Last weekend here in Trinidad, the Caribbean branch of Uber Technologies Inc., the company behind the ride-hailing smartphone app you’d have to have been living in a severely media-deprived environment not to have heard of, held on-boarding meetings at a Port of Spain hotel for potential “partners”, as the drivers who form the core of the service are called.
Digital-only news site LoopTT, the only media outlet that seems to be taking the news seriously, has carried stories about the response from indigenous competitors and an interview piece with the regional representative. Loop also reported that Uber was yet to meet with the minister of transport, and that the company was seeking a meeting with said minister. An article posted on October 12 reported that the local association of insurance companies was concerned about the legality of the service.
For Uber, this is probably business as usual. The company didn’t become a household name by kotowing to local transport regulations and playing by the rules. In many, if not most of the markets into which it’s swash-buckled its way, Uber has incurred the wrath of municipal governments, taxi drivers, and their unions. I’ve travelled in more than one taxi that had an anti-Uber sticker on its window.
Trinidadians speculating on whether Uber will be bold enough to flout local laws regarding the use of privately licensed cars may not know that the company deployed a category of service for “non-professional” drivers called UberPop in highly regulated European markets, and almost got away with it.
We should also pay attention to Uber Caribbean GM Juan Andion’s slick characterisation of the company’s business model. According to Andion, Uber is simply a peer-to-peer service that “…matches riders with drivers…. I have my own car and I want to give a ride to someone else… imagine you are driving your mom to the airport.“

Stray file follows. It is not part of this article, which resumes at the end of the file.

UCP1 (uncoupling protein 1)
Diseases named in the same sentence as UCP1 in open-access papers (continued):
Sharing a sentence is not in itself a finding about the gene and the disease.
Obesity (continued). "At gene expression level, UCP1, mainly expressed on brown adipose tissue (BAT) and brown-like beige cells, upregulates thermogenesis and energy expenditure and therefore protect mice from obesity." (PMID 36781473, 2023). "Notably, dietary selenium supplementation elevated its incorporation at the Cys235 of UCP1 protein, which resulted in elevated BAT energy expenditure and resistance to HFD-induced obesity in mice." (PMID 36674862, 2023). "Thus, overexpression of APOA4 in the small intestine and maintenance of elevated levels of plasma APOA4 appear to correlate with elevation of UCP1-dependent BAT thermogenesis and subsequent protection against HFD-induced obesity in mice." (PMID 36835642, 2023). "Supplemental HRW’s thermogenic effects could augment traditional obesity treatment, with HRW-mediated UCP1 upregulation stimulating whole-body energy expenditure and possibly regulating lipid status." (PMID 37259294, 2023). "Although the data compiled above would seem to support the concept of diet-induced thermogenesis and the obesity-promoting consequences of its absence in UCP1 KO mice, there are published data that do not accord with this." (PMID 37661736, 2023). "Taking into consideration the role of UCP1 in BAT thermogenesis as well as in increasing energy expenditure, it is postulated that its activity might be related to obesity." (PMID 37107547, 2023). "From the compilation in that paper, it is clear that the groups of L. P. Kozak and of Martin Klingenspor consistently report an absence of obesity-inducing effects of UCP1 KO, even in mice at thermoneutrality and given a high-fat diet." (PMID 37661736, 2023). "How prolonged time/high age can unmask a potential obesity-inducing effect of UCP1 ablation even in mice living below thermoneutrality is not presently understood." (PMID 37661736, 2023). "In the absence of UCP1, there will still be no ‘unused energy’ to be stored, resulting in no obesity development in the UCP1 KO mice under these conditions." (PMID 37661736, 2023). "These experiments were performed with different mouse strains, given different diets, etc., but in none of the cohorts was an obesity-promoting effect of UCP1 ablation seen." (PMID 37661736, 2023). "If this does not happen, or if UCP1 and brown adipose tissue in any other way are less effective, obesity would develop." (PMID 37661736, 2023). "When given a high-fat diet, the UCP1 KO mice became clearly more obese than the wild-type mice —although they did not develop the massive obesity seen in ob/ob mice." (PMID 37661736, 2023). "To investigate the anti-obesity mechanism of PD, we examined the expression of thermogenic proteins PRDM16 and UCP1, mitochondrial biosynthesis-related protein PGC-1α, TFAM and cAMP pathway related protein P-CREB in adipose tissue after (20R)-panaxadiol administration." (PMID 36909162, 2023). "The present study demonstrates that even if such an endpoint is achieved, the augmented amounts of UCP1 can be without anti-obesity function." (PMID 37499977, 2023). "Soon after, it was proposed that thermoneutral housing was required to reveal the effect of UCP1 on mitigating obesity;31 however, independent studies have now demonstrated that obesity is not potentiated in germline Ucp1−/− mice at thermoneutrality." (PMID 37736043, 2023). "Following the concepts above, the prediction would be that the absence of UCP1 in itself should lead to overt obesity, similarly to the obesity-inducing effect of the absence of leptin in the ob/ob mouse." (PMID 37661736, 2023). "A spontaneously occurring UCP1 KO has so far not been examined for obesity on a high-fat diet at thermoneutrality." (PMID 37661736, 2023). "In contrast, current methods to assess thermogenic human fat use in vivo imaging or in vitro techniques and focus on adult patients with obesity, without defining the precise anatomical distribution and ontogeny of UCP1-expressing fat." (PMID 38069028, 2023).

In a country where many taxi drivers own their vehicles, it is also possible, of course, that they too could sign on as Uber partners.
There’s another thing to note: unless I’m misreading Uber’s list of locations, Trinidad will not only be Uber’s point of entry into the English-speaking Caribbean, but also the smallest country into which the company has ever ventured. There are cities on Uber’s list larger than the whole of Trinidad and Tobago, with its population of 1.4 million.
I’ve used Uber several times in various countries, but I don’t always feel great about using the service. But like Amazon, that other behemoth many of us would prefer not to patronise, Uber is often the path of least resistance: it’s already on my phone; it works in several countries; and it doesn't scorn my Trinidad and Tobago credit card.
And on a number of occasions, Uber has saved my skin.
One icy winter evening in Buenos Aires, thanks to Uber, I was able to avoid the mad scramble of Argentines jostling in the rain for rush-hour taxis and wait instead in a warm lobby, tracking the progress of the black car-shaped icon representing Mauro’s Chevy on the screen of my phone and timing my dash out of the building to coincide with its arrival at the curb.
On a layover in London, having missed the last train back to Heathrow from an outlying Underground station, it was an Uber car that whisked me to King’s Cross station, not only in record time, but for a fraction of the cost of a London black cab.
On an upcoming trip to Mexico City, where security is a concern, you can bet I’ll be using Uber.
But the aforementioned cities are huge. How will Uber fare in tiny Trinidad and Tobago? Will it “change life”, as the headline of one article has suggested, in this country where crime and security are a genuine worry; where gas—now US$2/gallon after the partial removal last year of the government subsidy—is still relatively inexpensive; and where car ownership was made more attainable some years ago by the arrival on the market of cheap Japanese used vehicles?
And how is Uber going to play with the local public transportation system, on which, in spite of the abundance of private cars, many people still depend?Trinidad and Tobago’s public transportation comprises a constellation of services that have operated more or less the same way for decades.
The backbone of the system are “route taxis” and “maxi taxis”, shared-ride sedans or passenger vans that ply set routes along the country’s major arteries, allowing passengers to jump on and off at random points along the route. Fleets of clean, air-conditioned passenger buses run along similar routes. A system of “pirate” taxis—cars officially registered for private use—has been in operation for decades. They’re technically illegal, but ply their trade openly, and also fill a genuine need, shuttling people up and down mountain roads and through back streets and other places where official taxis don’t go.